Hornbeam, Blue Beech (Carpinus caroliniana)

[ Trees > Hardwoods > Birches . . . ]

Forest Types: Various


Eastern understory tree with bluish gray, smooth, sinewy bark and finely toothed leaves.

by Michael Kuo

Note: Common names for this tree and Ostrya virginiana are confusing. Both trees are sometimes called "ironwood" or "musclewood," and Ostrya virginiana is often called "hop hornbeam." While the leaves of these trees are similar, they have very different (and very distinctive) bark.

Habitat: Understory tree in various forest communities; frequently in moist soil but also found in dry sites.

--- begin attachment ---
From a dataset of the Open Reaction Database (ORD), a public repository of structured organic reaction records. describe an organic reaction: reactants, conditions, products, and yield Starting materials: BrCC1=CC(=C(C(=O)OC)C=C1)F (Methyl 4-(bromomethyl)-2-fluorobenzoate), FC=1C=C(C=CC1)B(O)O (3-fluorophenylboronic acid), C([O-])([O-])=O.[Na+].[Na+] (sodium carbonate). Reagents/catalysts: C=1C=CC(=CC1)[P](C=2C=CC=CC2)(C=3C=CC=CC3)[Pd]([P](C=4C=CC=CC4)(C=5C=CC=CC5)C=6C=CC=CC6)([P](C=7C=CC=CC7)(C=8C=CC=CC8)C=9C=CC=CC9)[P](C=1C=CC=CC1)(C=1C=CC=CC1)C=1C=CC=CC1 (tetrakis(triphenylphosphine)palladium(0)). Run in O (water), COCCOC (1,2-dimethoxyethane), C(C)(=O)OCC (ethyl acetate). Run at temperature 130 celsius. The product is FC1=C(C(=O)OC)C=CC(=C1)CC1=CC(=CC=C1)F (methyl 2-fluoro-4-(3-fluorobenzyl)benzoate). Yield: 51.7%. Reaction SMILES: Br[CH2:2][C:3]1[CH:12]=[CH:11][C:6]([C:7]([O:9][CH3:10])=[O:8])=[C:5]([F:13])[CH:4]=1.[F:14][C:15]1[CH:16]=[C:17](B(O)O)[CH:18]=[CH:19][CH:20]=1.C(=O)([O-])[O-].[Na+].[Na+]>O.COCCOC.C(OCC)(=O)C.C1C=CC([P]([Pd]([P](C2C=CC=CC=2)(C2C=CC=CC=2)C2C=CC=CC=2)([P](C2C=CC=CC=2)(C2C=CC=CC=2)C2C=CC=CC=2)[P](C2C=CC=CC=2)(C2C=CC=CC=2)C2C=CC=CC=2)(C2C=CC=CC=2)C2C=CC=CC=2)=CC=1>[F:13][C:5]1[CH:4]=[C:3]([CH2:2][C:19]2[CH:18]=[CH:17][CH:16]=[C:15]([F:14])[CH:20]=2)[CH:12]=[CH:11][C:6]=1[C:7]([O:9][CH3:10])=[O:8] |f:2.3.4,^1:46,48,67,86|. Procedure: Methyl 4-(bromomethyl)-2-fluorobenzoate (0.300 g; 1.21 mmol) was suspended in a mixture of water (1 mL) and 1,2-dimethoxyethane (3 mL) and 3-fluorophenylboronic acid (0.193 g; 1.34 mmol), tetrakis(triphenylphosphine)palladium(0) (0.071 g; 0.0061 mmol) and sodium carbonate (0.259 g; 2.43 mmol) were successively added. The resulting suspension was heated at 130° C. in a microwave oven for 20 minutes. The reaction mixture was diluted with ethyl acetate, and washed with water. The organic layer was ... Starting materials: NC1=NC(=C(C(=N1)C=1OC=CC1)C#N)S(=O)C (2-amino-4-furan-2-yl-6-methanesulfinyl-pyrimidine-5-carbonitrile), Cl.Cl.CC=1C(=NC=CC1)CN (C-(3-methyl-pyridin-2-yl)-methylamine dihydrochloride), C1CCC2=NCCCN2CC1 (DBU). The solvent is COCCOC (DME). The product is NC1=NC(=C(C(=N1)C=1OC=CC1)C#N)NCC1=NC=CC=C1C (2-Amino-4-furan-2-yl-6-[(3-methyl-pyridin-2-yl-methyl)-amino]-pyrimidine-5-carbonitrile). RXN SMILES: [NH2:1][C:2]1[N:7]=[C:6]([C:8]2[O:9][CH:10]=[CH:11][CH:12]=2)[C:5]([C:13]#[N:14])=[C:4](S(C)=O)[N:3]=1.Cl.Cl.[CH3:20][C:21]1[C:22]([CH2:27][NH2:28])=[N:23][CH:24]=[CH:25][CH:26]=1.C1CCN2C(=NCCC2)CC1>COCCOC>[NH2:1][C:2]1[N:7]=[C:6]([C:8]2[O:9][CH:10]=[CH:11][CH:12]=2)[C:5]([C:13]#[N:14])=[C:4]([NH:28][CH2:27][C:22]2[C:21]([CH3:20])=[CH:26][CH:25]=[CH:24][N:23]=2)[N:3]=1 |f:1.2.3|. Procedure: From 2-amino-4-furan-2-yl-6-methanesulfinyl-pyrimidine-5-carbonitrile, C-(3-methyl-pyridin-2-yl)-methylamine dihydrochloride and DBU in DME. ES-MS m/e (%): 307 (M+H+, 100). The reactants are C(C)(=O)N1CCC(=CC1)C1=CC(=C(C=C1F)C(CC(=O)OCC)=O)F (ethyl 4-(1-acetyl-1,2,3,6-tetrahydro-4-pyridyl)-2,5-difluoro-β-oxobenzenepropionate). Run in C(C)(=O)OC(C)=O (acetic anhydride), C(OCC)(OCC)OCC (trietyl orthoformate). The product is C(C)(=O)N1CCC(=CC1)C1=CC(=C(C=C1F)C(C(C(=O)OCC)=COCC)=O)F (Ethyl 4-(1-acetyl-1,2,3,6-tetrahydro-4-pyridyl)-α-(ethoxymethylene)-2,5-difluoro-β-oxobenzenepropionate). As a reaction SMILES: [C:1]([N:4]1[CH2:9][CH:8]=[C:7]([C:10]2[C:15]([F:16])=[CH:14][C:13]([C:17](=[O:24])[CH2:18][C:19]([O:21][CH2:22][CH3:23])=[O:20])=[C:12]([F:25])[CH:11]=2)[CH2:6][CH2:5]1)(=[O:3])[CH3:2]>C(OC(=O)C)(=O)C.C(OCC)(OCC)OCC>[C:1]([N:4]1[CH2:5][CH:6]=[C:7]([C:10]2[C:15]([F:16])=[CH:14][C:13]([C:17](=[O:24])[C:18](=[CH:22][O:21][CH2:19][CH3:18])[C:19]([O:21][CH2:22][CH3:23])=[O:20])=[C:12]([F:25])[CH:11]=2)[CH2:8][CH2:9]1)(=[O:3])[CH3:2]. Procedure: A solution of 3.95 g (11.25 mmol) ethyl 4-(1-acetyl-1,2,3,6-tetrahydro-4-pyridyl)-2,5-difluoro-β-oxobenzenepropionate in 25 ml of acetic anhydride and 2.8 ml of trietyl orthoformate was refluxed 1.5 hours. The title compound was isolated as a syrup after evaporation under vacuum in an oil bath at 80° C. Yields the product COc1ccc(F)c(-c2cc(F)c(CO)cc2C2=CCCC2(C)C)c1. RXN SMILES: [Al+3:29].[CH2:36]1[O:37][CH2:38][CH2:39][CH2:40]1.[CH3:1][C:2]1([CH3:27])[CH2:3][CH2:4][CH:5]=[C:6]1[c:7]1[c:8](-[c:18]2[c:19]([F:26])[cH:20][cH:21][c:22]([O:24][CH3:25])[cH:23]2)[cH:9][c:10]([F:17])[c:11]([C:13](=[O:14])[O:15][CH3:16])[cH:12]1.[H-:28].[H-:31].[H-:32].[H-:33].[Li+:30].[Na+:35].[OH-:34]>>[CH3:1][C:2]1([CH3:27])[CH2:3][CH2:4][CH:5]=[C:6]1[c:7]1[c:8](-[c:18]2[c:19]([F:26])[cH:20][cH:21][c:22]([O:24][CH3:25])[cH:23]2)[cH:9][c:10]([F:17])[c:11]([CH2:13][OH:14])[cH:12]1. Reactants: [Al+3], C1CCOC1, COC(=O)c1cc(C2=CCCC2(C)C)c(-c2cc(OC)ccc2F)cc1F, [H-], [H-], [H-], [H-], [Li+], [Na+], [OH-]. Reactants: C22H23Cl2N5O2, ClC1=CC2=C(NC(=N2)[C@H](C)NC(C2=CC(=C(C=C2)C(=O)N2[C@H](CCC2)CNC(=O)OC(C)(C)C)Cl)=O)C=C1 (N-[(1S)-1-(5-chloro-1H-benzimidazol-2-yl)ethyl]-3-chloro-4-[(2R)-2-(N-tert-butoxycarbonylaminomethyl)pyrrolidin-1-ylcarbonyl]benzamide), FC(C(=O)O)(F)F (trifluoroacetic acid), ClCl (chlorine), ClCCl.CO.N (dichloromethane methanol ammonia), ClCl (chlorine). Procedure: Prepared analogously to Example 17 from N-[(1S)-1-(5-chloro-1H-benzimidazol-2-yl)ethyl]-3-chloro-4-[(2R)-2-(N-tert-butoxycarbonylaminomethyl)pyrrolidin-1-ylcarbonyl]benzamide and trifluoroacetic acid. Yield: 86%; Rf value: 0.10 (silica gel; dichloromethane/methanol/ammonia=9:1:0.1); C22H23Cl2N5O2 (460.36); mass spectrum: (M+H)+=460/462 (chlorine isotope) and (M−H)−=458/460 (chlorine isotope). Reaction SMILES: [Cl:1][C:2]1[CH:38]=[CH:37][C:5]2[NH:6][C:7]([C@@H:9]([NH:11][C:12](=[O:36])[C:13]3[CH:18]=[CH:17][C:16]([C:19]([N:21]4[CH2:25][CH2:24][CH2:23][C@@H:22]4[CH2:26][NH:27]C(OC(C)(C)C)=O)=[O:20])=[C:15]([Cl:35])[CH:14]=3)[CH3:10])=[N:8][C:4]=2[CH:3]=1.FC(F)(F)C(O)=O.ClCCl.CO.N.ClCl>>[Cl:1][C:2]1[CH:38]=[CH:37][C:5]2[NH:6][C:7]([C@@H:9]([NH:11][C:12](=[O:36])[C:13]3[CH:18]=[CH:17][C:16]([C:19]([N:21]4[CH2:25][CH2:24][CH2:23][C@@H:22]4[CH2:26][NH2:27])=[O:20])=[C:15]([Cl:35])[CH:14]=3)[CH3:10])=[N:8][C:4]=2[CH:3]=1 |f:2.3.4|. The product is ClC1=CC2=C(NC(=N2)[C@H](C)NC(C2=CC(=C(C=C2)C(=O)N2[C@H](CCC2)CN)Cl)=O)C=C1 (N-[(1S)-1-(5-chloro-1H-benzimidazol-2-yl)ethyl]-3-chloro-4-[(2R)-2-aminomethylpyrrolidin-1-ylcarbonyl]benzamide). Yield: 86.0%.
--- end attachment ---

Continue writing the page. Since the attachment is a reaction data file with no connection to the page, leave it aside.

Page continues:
Stature: To 40 feet high and 1 foot in diameter; with a flat-topped crown when mature and relatively free of interference from the canopy.

Leaves: Candle-flame-shaped; finely, doubly toothed; dark green above; paler below; symmetrical at the base (unlike the leaves of elms); the bottom lateral veins not forked (unlike the leaves of Ostrya virginiana).

Bark: Bluish gray; smooth; distinctively taught and sinewy (reminiscent of the veins and tendons in your wrist when you clench your fist).

(References consulted)

Frequent Mushroom Associates:

Several species of Leccinum, and probably many other mushrooms that are currently assumed to be mycorrhizal associates of canopy trees that tower over blue beech and catch the attention of mushroom collectors.


Carpinus caroliniana

Carpinus caroliniana

Carpinus caroliniana

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Cite this page as:

Kuo, M. (2007, April). Hornbeam, blue beech (Carpinus caroliniana). Retrieved from the MushroomExpert.Com Web site: